- The success of digital commerce depends on how easy it is for customers to find the products they need. Business needs to analyze Product Discovery functionality from both internal and external perspectives. Customers should discover your products on the web using search engines and find them when visiting your site. Product discovery from the outside includes optimizing for organic search and publishing your catalog to shopping comparison sites. When it comes to product discovery in the online shop, we need to look at site navigation, product category tree, on-site search, filters, and faced navigation.
- The Prices Every product has a price – a number with a currency sign. You can employ many different types of pricing in the business – sale prices, recurring, per usage, volume & tier prices, net or gross prices, customer-specific prices. In addition, some products (like configurable products) may require custom price calculations.
- Promotions come in a multitude of different forms. Depending on a business, these may be simple or highly complex. Like prices, promotions are configured by a product or category and may vary by channel, region, store, and validity period. Loyalty or referral programs also belong in this section.
- Now we move to the yellow section of the canvas, which defines the customer buying experience. The Shopping Cart section of the canvas includes features related to adding to cart, cart page implementation, cart validation, and calculation. You decide if you need to support multiple & shared carts, wish lists, and which tools to use to recover Abandoned Carts.
- The checkout flow is probably the most critical part of any e-commerce implementation. In the Checkout section, you define the checkout flow, mobile checkout, and shipment options, including click & collect.
- In the Payment section of the canvas, you select payment methods you want to offer (Credit Cards, Bank Transfers, Mobile Payments & eWallets, invoices, Recurring payments, Payment in installments, or payments with a Gift Card) and your payment providers.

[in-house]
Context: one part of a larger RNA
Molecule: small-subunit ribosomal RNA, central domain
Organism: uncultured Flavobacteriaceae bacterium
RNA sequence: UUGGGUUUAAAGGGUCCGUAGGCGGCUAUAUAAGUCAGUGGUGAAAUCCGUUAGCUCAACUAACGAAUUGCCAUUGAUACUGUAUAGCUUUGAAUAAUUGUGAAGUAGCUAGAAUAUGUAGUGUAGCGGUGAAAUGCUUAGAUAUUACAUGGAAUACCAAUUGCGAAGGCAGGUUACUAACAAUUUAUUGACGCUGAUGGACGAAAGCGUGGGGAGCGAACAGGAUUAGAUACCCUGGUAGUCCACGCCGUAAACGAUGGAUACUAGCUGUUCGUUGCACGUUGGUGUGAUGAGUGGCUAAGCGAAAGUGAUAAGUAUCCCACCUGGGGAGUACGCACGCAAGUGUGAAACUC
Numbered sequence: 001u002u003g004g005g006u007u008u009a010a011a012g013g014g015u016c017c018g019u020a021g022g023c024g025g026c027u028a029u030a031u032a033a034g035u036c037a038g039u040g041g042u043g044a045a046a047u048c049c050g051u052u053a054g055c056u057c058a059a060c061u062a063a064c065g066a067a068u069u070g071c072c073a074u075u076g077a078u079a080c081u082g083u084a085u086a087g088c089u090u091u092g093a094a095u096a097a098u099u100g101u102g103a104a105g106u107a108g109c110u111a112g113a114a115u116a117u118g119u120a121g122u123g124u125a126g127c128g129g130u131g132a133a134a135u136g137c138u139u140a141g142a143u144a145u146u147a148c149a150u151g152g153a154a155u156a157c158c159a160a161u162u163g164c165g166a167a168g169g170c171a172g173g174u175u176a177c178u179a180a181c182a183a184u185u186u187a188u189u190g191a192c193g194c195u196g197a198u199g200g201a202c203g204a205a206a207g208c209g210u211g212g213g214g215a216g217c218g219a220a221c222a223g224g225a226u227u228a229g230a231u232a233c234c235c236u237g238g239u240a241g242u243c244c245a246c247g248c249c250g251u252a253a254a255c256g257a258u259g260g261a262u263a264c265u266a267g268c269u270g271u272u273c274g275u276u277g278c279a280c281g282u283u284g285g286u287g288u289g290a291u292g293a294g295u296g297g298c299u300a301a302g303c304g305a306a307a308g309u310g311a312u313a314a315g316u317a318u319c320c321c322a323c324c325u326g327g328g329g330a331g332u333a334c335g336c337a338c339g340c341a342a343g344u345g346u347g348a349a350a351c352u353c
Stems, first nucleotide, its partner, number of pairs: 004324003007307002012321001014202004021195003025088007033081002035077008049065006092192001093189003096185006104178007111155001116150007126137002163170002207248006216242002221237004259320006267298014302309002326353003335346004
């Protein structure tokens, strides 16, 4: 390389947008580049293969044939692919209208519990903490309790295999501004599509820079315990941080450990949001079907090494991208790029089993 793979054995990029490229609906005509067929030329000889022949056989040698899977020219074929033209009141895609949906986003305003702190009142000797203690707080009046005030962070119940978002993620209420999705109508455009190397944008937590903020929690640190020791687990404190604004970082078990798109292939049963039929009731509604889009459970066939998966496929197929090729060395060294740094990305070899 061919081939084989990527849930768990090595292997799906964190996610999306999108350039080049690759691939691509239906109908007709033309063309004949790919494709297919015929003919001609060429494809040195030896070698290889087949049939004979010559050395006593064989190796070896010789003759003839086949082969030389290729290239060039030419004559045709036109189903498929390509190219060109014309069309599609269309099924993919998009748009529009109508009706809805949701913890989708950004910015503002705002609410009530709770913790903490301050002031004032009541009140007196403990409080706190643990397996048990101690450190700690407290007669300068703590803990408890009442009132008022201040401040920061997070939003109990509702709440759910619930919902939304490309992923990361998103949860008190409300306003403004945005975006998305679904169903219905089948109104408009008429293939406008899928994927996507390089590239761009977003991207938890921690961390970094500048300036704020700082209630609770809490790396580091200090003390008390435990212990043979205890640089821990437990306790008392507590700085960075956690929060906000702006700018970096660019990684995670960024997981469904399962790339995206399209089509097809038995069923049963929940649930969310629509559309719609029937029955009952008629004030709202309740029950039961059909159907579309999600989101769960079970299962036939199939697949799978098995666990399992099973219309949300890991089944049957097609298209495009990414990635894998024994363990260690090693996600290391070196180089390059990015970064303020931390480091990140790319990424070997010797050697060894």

- In the last section of the canvas (Orders), you focus on order placement and processing. Here you need to consider both – customer-facing features and backend processing. Customer-facing features include order confirmation, generating an invoice, returns and cancelations, and transactional email notifications. You also need to define how the fulfillment process will be implemented in the backend.
Here is an example of a completed Canvas.
Digital Commerce Canvas brings many benefits to your team. The one-page canvas becomes the strategic foundation for your roadmap that shows all parts of your digital commerce vision.
It helps to understand your channels, customers, and products from the digital commerce perspective and discover how to apply the best Ecommerce practices to move beyond the limitations of your legacy systems.
Use it as a collaborative tool for the whole digital team to understand the scope of a project, reach agreements, adopt standard terminology, and facilitate dialogue between different groups in your company.
You can also use the canvas framework to analyze the competition. Choose some competitors and map their digital business. Armed with this information, you’ll have a deeper insight into market needs and opportunities to further grow your business.
Create Digital Commerce Canvas for your business! You can download a Canvas template with instructions on how to use it here.